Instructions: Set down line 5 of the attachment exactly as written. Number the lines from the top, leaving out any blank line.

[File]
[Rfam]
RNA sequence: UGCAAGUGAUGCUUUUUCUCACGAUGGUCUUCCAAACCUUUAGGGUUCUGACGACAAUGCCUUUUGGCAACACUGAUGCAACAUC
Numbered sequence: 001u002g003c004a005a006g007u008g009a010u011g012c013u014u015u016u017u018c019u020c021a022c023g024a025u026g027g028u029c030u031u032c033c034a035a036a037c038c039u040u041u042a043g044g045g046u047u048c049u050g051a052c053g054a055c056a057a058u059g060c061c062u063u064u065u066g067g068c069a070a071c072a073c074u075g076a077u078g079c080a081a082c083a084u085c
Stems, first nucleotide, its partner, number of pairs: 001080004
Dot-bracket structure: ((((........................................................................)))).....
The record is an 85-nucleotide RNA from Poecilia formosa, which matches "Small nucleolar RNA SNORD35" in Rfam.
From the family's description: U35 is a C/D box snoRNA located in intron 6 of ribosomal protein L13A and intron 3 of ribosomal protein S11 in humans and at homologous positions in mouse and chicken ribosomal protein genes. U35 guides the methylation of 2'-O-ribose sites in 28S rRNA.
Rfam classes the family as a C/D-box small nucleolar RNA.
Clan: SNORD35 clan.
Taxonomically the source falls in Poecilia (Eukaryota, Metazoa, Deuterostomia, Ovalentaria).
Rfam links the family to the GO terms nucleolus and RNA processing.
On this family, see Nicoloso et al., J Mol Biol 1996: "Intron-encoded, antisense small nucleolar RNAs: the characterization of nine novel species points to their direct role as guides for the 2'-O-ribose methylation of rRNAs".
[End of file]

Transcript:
Dot-bracket structure: ((((........................................................................)))).....